Academy of Chiropractic

Quickie Podcast 1225
Infrastructure 256 I

From the Desk of Dr. Mark Studin
Academy of Chiropractic

Preamble: Many of the issues I bring to you are very small, yet each issue is just that, an issue. If you take care of the small issues, then you will be able to build and more importantly, focus on the bigger issues...a larger practice and more family time. -Mark Studin 2006

"Fixing an Old Case"


Dr. Studin: So, what was your question again, please?

Guest: So, I've got an old case that I did a follow up on recently and I realized how when I went back through the case how poorly it was managed and I'm just checking to see if there's anything that I can still do to potentially help.

Dr. Studin: Yes. Okay. This is actually an easy one and it's very common. Most doctors, when they first start reading through the consultations, realize that they just mismanaged cases prior and have you fixed it so you can't change what you did obviously, but what you could do was you get the patient in for another re-evaluation and then what you do is you also want to pull old records. So, call the attorney, ask the attorney for any old records that you have because you want to incorporate them and you kind of do a peer review.

Okay. So what you're going to do is you're going to evaluate the patient, you're going to do a major record review, and you're going to evaluate them with what you know today and then you're going to create that wonderful document that you need to do today. I guess remember what the lawyer needs is not what happened in the beginning of the case, but what has persisted after a reasonable course of care has concluded. You follow up. So, whether it's a month after treatment ended, whether it was during treatment a year after treatment, end of, it doesn't matter. All that matters is what has persisted. And that's what the lawyer needs. So, you're going to document what has persistent as of today. And if something is permanent, permanent doesn't mean it only persists for a year or two and then it resolves. Cause that's not permanent. Permanent means it's permanent until you know the death. So, you will be able to document today, tomorrow, next month, next year, the same thing. And over time it theoretically should get worse as the person tries to compensate.

The other thing is a follow up imaging, documents, those things as a myriad of things that document those. So that's what you need to pull out when you do your evaluation. But again, when you want to fix your historical stuff, you can also pull in limitations in range of motion and complaints and functional losses from other doctor's reports that you now are reporting on as well that you are going to be including in your current diagnosis.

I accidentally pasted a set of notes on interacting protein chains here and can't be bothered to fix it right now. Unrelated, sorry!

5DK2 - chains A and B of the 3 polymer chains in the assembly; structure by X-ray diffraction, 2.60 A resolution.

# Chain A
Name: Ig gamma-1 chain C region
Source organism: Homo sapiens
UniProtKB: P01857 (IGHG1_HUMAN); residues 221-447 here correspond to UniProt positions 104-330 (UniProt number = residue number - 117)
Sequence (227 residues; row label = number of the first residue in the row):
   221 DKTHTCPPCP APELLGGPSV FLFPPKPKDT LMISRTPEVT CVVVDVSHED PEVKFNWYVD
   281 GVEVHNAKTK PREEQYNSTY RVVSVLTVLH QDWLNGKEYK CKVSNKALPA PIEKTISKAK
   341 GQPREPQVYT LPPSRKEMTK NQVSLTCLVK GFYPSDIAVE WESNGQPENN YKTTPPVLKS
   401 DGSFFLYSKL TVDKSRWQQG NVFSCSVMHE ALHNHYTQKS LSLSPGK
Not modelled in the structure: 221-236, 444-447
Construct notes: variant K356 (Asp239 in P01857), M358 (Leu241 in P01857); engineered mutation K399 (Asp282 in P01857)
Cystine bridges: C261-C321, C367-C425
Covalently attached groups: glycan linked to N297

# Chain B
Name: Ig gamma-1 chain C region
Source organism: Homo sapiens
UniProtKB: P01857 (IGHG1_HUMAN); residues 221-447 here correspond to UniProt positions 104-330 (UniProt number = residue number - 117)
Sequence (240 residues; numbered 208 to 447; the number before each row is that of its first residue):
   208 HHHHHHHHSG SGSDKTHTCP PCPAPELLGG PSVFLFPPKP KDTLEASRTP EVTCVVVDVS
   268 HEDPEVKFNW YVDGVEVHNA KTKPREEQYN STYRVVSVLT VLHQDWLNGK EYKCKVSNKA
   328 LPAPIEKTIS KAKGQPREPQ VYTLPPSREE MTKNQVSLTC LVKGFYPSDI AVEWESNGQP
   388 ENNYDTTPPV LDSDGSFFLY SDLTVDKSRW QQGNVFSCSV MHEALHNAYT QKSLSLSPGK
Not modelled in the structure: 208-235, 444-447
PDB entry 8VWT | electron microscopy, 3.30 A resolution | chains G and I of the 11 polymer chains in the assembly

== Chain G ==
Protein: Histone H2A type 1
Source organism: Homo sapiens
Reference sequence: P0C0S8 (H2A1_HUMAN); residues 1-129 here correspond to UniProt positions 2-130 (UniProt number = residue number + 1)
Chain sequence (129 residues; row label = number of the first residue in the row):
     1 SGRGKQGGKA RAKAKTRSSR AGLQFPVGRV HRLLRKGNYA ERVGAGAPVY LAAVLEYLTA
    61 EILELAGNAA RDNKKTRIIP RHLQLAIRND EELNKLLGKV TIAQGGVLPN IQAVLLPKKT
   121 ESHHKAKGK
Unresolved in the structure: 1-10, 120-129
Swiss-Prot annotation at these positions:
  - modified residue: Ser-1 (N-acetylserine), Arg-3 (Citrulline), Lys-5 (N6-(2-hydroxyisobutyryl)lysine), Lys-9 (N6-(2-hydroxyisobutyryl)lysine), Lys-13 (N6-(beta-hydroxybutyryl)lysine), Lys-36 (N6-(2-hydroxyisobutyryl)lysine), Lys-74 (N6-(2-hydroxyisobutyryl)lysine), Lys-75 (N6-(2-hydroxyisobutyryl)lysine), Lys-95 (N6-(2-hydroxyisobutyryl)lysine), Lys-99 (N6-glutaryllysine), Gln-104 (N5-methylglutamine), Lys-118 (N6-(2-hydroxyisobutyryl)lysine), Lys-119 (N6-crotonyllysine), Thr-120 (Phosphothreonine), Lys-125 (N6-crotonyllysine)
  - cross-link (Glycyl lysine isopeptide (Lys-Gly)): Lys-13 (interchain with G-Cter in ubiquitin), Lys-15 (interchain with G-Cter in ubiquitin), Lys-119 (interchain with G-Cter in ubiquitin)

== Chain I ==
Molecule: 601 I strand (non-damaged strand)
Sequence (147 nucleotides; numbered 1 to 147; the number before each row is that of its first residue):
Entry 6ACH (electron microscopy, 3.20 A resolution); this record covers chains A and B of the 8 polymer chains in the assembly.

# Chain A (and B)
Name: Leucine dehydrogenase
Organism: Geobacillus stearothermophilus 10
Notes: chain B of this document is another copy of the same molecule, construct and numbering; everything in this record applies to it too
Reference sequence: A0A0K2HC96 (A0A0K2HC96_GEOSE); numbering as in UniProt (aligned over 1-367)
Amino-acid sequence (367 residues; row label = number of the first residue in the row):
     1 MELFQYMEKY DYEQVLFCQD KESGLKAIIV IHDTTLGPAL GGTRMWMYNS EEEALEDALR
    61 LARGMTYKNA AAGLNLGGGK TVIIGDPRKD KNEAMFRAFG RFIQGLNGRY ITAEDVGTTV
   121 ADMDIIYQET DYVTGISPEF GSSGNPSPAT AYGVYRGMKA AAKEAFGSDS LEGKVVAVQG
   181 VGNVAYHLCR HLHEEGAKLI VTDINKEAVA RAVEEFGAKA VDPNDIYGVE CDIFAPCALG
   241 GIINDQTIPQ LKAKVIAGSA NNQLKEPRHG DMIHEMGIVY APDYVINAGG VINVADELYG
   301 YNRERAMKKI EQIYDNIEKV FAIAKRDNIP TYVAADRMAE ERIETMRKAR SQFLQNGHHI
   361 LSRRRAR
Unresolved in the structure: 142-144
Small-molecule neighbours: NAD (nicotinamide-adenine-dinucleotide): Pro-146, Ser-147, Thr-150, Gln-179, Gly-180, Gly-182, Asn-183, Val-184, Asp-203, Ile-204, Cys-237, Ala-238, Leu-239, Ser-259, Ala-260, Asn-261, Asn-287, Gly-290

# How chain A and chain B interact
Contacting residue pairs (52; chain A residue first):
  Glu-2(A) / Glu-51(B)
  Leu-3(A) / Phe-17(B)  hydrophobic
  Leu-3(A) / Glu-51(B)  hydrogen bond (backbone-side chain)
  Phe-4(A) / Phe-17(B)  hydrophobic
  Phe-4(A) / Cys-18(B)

Guest: Got it.

Dr. Studin: There's your answer. It's very simple, do you ever in situations when you do the evaluation or have dogs where they find that, you know, like they screwed up diagnoses, they didn't do EMG NCV like they should have, they should have had the MRIs re-read by somebody who can't, by you actually not by someone else, but by you can't get away from your history. It's been memorialized. So, what you need to do is fall on the sword and tell the lawyer the truth. And so, the lawyer, listen, I've gone back to school, I'm the currently being trained, if I had to work with me in this patient two, three years ago, I would never work with me again. And I want to let you know, I'm acknowledging that here's the holes in the case that by the way, have you finished reading the consultations? Yes or no?

Guest: I finished the infrastructure. I'm almost done with the quick consults.

Dr. Studin: Okay. So, you've got five more sections to go. You haven't done any academics. So, we're really still scratching the surface and there's only two things it takes to get done quicker. Long days and sleepless nights. So now is the time. You don't even know what you don't know yet. So, don't have that conversation with the attorney yet. There's this is the attorney requesting a record. Now is when you hire Dr Schoenfeld to write the report for you, to help it, because you know, you're not good at that yet, by the way. Most of them are doctors. Don't write their own reports. Two to three hours. He gets 150 bucks a report. I don't get anything out of it. He has his own business, but you can make more money. You can make more than 150 bucks in three hours.

So it's really a total waste of your time. So, but what he will do based upon his 40 years of experience is he will extrapolate whatever he can from your documentation, and put your best foot forward on paper to minimize the damage because you're not even really aware of what needs to go in and not go in yet. But you've got to do that. Okay, great. So, don't talk to the lawyer yet because even though you're, you're not back in school yet, you're still learning what you've done wrong. You haven't learned what to do right yet. You haven't even gotten to the narrative section. That's where you're going to go here. When you're done with the quick and you start digging into the CV’s narratives, office systems, getting paid, meeting with lawyers, that tells you what to do. The infrastructure tells you from the theoretical perspective what you should be doing. Therefore, you are learning what you did. That was wrong. You haven't even learned what to do. That's correct yet you're getting close.